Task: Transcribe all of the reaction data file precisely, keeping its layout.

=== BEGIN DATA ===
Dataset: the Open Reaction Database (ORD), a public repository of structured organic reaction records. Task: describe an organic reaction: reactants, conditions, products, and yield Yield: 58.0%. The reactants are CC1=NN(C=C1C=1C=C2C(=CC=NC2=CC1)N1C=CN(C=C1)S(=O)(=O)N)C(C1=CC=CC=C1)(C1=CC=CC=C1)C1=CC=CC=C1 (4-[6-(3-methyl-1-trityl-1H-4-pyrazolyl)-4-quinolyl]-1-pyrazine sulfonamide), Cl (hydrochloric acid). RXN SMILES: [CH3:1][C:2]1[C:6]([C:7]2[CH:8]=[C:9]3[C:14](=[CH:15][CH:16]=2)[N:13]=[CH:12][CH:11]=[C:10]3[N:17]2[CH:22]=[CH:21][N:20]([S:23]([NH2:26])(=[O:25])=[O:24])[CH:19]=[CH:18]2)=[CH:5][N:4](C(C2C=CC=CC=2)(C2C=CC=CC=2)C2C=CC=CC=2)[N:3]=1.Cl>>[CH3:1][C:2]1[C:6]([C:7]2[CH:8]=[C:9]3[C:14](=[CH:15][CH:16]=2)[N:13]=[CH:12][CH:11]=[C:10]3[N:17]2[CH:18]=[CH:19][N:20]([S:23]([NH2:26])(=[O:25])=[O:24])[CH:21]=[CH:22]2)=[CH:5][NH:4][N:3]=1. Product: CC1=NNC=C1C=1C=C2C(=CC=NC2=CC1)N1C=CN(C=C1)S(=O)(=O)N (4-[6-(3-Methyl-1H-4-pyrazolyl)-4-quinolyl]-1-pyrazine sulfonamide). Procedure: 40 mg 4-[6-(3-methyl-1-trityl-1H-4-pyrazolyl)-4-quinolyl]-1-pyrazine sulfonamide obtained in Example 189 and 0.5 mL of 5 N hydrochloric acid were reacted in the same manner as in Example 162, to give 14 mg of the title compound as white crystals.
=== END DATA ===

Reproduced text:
Dataset: the Open Reaction Database (ORD), a public repository of structured organic reaction records. Task: describe an organic reaction: reactants, conditions, products, and yield Yield: 58.0%. The reactants are CC1=NN(C=C1C=1C=C2C(=CC=NC2=CC1)N1C=CN(C=C1)S(=O)(=O)N)C(C1=CC=CC=C1)(C1=CC=CC=C1)C1=CC=CC=C1 (4-[6-(3-methyl-1-trityl-1H-4-pyrazolyl)-4-quinolyl]-1-pyrazine sulfonamide), Cl (hydrochloric acid). RXN SMILES: [CH3:1][C:2]1[C:6]([C:7]2[CH:8]=[C:9]3[C:14](=[CH:15][CH:16]=2)[N:13]=[CH:12][CH:11]=[C:10]3[N:17]2[CH:22]=[CH:21][N:20]([S:23]([NH2:26])(=[O:25])=[O:24])[CH:19]=[CH:18]2)=[CH:5][N:4](C(C2C=CC=CC=2)(C2C=CC=CC=2)C2C=CC=CC=2)[N:3]=1.Cl>>[CH3:1][C:2]1[C:6]([C:7]2[CH:8]=[C:9]3[C:14](=[CH:15][CH:16]=2)[N:13]=[CH:12][CH:11]=[C:10]3[N:17]2[CH:18]=[CH:19][N:20]([S:23]([NH2:26])(=[O:25])=[O:24])[CH:21]=[CH:22]2)=[CH:5][NH:4][N:3]=1. Product: CC1=NNC=C1C=1C=C2C(=CC=NC2=CC1)N1C=CN(C=C1)S(=O)(=O)N (4-[6-(3-Methyl-1H-4-pyrazolyl)-4-quinolyl]-1-pyrazine sulfonamide). Procedure: 40 mg 4-[6-(3-methyl-1-trityl-1H-4-pyrazolyl)-4-quinolyl]-1-pyrazine sulfonamide obtained in Example 189 and 0.5 mL of 5 N hydrochloric acid were reacted in the same manner as in Example 162, to give 14 mg of the title compound as white crystals.